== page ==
Ehrlichia ewingii in Missouri: A New Human Pathogen
Source: Buller RS, et al. N Engl J Med 1999;341:148-155.
A causative agent of canine gran-ulocytic ehrlichiosis, never previously identified in humans, has been identified in four patients presenting with fever in Missouri. The organisms were identified as an ehrlichia by "broad-range" PCR primers, but negative results were obtained when species-specific probes for the agents of human monocytic ehrlichiosis (due to E. chafeensis) and human granulocytic ehrlichiosis were used. Much to everyone’s surprise, sequencing of 16 S-ribosomal RNA matched that of E. ewingii—a canine pathogen.
Interestingly, three of the four patients were receiving immunosuppressive therapy (including prednisone in two, and methotrexate and azathioprine in one each). All four responded to doxycycline.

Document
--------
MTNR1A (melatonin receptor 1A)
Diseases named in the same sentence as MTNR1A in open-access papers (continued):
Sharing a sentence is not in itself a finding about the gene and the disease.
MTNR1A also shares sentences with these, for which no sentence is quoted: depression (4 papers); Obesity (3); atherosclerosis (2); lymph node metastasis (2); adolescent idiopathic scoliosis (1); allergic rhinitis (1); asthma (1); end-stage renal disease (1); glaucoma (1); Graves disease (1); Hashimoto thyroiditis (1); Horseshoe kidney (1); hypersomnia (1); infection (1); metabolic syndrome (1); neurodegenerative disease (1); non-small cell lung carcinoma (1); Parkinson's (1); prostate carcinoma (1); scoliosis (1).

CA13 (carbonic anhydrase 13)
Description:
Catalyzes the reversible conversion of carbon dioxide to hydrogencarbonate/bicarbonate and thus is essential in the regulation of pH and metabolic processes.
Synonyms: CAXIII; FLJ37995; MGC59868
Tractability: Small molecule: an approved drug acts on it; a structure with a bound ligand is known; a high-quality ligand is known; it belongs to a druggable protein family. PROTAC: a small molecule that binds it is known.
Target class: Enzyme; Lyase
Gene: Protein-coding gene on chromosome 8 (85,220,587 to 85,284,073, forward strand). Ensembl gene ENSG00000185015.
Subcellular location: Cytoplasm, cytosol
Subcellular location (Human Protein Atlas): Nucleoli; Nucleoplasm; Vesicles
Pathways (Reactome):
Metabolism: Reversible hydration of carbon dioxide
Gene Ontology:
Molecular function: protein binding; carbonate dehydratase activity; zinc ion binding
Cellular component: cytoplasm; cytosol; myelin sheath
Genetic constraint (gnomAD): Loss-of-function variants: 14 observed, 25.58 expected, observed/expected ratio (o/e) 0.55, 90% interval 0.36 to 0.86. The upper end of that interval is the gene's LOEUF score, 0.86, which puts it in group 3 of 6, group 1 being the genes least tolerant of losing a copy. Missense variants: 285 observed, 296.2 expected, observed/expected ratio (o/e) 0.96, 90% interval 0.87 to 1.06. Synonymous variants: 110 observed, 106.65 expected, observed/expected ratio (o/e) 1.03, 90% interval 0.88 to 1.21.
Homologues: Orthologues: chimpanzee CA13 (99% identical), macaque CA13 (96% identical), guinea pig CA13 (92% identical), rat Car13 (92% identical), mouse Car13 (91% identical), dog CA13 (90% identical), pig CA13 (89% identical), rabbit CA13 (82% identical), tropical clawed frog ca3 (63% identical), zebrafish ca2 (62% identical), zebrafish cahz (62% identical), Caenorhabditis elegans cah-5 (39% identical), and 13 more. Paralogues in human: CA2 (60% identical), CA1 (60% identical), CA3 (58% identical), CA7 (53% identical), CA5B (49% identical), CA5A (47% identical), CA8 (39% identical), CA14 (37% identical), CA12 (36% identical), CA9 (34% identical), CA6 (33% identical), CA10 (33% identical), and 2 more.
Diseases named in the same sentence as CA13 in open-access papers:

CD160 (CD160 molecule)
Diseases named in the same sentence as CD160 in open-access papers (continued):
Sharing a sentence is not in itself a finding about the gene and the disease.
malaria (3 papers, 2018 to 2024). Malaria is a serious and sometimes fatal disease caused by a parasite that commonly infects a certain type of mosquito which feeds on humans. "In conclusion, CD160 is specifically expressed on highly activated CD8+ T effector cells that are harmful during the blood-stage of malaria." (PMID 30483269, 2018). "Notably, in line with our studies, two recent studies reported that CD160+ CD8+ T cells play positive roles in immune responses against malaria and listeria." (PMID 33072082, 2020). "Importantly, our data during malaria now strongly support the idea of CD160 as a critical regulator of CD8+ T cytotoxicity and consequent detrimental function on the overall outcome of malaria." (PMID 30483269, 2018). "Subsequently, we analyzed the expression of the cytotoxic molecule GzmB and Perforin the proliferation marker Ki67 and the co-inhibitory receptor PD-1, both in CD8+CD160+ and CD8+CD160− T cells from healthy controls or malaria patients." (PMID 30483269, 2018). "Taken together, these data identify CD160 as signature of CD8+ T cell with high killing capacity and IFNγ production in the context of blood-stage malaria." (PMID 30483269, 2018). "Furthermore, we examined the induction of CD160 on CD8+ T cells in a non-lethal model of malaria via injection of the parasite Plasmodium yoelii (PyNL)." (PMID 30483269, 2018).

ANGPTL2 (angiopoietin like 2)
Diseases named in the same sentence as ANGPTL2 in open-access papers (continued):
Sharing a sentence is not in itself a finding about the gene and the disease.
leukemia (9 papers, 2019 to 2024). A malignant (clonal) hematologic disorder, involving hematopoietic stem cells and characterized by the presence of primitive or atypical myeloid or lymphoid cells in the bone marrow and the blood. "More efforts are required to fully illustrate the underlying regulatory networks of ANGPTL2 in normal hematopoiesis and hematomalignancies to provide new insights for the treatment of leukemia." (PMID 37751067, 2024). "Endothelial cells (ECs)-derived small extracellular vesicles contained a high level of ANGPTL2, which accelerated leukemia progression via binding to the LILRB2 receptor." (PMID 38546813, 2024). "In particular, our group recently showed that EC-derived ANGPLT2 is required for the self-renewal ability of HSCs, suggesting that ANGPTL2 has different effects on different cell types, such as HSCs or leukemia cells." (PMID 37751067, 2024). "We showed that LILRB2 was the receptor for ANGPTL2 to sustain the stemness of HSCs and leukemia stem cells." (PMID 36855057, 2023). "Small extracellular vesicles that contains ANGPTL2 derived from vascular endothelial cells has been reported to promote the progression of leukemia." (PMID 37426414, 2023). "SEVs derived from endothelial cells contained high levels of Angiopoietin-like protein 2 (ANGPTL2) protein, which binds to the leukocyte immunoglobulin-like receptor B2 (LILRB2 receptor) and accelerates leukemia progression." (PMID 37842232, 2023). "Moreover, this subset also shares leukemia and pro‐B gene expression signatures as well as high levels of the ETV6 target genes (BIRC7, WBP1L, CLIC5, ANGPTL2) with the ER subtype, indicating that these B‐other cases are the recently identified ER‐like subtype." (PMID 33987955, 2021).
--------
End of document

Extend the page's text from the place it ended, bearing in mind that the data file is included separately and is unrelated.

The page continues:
Morulae were observed in neutrophils from two of the patients (originally misidentified as gram-negative coccobacilli), suggesting a diagnosis of human granulocytic ehrlichiosis, but serologies for this agent were negative. Western blots subsequently performed on specimens obtained from three of the patients during convalescence demonstrated cross-reactivity with one but not other major antigens of E. chafeensis and E. canis. In addition, serologies from one patient’s dog were also consistent with recent infection due to E. ewingii.
Whether these cases represent accidental zoonotic transmission or a common vector remains unclear. Ehrlichiosis should be considered in any patient with an acute febrile illness and a culture-negative sepsislike syndrome who resides in an endemic area such as Minnesota, Wisconsin, Missouri, and the southeastern United States. As a former microbiology instructor of mine, Dr. George Sarosi, used to say, "No patient should die without the benefit of steroids." Perhaps this axiom should be updated to, "No patient should die without the benefit of steroids and doxycycline."